Microsoft releases first Windows OS in an original American language

Cherokee Nation translators build Windows 8 language pack


Members of the largest remaining group of Native Americans, the Cherokee, have built the first local language pack for Windows 8, just 27 years after the launch of the original Windows.

"The project started with Tracy Monteith, a Cherokee citizen in North Carolina who worked at Microsoft, who'd wanted it done for a long time but it didn't come together until recently," Cherokee Nation spokeswoman Julie Hubbard told The Register. "Volunteers translated over 180,000 words for the language pack over the last year and a half; it's the biggest project since the [Cherokee] translation of the Bible."

Where words had to be invented for modern features, the translators consulted with elders or ancient texts for reference points. Microsoft also developed a new sans-serif user interface font called Gadugi – the Cherokee word for "working together" – for the Windows 8 build, as well as for a forthcoming version of Office 2013.

Enthusiastic staff also built a phonetic keyboard layout for the language, working with a Cherokee typist named Skasdi (meaning awesome, powerful, or nasty) for his skills on the keyboard, to refine the design.

Cherokee Windows

Windows 8 goes native

Key to the whole project was the extensive tribal efforts to preserve and maintain the Cherokee language, particularly among the group's younger generation. This involves special classes that children can attend, including technology modules, that are taught solely in Cherokee. Native speakers also tour districts maintaining language skills.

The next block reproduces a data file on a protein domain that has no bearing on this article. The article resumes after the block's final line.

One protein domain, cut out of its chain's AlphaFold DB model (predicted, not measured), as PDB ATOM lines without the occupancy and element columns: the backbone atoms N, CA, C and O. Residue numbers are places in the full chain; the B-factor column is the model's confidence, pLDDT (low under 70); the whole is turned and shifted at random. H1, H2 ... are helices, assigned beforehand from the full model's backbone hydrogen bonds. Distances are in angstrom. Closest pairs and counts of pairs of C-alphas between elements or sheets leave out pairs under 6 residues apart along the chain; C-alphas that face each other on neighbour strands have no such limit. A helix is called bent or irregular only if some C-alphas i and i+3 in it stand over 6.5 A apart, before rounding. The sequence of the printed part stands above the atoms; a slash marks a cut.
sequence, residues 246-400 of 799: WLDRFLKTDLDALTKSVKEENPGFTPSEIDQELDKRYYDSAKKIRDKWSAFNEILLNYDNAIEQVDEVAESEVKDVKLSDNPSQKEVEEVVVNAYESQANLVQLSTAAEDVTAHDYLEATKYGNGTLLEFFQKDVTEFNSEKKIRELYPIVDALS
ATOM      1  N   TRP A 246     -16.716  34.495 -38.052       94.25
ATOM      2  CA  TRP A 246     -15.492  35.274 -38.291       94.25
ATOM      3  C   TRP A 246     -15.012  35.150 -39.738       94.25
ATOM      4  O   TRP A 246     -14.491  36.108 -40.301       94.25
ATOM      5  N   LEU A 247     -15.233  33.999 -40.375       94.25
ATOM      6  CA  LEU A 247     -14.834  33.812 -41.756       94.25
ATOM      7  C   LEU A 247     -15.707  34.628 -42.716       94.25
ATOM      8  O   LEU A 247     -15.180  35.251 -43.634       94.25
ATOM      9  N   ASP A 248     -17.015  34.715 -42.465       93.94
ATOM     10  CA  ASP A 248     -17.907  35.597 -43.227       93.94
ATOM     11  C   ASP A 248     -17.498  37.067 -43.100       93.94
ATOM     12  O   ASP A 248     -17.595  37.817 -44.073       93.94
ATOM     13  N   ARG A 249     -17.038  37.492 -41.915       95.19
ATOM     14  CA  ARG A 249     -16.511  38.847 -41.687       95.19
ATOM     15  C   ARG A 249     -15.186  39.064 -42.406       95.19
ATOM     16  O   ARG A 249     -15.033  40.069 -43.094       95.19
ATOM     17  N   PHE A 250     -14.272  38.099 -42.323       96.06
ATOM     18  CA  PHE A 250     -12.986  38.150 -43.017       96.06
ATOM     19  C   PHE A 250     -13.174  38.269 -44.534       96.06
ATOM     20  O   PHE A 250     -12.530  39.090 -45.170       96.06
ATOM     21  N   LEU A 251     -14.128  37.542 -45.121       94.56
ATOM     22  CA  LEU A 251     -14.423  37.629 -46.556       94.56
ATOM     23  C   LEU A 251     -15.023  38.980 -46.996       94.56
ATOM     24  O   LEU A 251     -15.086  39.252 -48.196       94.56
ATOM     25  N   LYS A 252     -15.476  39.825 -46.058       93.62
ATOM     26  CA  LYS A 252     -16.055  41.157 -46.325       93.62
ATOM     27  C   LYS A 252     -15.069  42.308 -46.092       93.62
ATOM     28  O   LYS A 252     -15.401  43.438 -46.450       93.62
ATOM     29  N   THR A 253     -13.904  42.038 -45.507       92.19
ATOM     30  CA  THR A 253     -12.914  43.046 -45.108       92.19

Thanks to these efforts, the Cherokee language has gone from being something no one under the age of 40 spoke conversationally a decade ago, to having over 3,000 fluent speakers, with the language increasingly being used in day-to-day conversations.

"Today technology is deeply integrated into our everyday lives – if that technology is not provided in the user's native tongue, then they will use whatever language is accessible to them," blogged Carla Hurd, program manager of Microsoft's local language program.

"That is why Microsoft believed it was important to work with the Cherokee Nation Language Team on creating access to our products in their language."

It's a little unfair to tease Microsoft about it taking this long to get a Native American editon of Windows. Since the launch of Windows XP, Redmond has put a lot of effort into catering for the world's diversity, building translated editions of its software in over 100 languages.

It is, however, lagging somewhat behind Apple in this case. Cupertino built a Cherokee version of iOS two years ago, and Mac OS has supported the language since 2003, again with the help of Cherokee Nation volunteers. ®

Similar topics


Other stories you might like

  • Apple’s M2 chip isn’t a slam dunk, but it does point to the future
    The chip’s GPU and neural engine could overshadow Apple’s concession on CPU performance